The expectation for years was that Garcia might land his white whale on a British links course, or perhaps at a U.S. Open where his elite ball-striking might shine. Instead it was on the storied back nine at Augusta National that he came alive, chasing down Rose thanks in part to a memorable approach on No. 15 that hit the pin and led to an eagle.


Full list of 2017 Newsmakers of the Year


A green jacket was only the start of a transformative year for Garcia, 37, who heaped credit for his win on his then-fiancee, Angela Akins. The two were married in July, and months later the couple announced that they were expecting their first child to arrive just ahead of Garcia’s return to Augusta, where he'll host his first champions’ dinner.

And while players often cling to the notion that a major win won’t intrinsically change them, there was a noticeable difference in Garcia over the summer months. The weight of expectation, conscious or otherwise, seemed to lift almost instantly. Like other recent Masters champs, he took the green jacket on a worldwide tour, with stops at Wimbledon and a soccer match between Real Madrid and Barcelona.

The player who burst onto the scene as a baby-faced upstart is now a grizzled veteran with nearly two decades of pro golf behind him. While the changes this year occurred both on and off the course, 2017 will always be remembered as the year when Garcia finally, improbably, earned the title of major champion.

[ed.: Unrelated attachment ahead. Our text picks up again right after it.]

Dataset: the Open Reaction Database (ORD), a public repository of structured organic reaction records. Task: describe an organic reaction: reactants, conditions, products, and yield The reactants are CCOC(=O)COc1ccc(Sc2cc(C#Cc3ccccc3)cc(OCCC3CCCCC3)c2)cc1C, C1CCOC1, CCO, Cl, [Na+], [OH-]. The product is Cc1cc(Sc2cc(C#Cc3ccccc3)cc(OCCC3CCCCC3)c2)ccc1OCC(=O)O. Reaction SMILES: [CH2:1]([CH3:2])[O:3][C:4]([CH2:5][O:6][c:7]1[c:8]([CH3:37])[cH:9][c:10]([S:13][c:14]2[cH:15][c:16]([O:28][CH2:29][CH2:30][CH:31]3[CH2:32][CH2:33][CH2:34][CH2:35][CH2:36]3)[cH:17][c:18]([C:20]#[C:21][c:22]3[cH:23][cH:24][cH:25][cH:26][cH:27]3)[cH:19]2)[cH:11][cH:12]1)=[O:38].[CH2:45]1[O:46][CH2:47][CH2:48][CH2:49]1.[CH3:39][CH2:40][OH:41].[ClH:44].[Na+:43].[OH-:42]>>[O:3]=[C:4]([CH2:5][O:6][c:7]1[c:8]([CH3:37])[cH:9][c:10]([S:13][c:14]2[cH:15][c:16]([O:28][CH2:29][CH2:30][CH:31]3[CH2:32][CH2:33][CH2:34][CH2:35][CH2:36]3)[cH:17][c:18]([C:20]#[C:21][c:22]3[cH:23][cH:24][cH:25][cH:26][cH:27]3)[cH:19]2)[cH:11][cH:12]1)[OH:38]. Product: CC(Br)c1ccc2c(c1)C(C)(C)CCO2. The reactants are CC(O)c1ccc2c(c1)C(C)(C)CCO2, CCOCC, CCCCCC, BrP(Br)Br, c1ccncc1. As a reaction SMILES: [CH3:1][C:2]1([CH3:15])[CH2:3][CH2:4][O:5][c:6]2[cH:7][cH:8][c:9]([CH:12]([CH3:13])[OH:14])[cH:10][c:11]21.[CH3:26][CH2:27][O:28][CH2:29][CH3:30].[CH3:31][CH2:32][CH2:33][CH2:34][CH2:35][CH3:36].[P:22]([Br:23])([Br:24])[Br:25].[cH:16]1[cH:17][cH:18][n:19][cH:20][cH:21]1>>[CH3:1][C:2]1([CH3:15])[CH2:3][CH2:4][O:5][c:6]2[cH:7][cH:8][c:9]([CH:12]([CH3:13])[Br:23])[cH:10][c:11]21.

Masters victory


Article: Garcia defeats Rose to win Masters playoff

Article: Finally at peace: Garcia makes major breakthrough

Article: Garcia redeems career, creates new narrative


Video: See the putt that made Sergio a major champ


Green jacket tour

Article: Take a look at Sergio's crazy, hectic media tour

Article: Garcia with fiancée, green jacket at Wimbledon

Article: Watch: Garcia kicks off El Clasico in green jacket


Man of the people


Article: SERGIO! Garcia finally gets patrons on his side

Article: Fan finally caddies for Sergio after asking 206 times

Article: Sergio donates money for Texas flood relief


Article: Connelly, Garcia paired years after photo together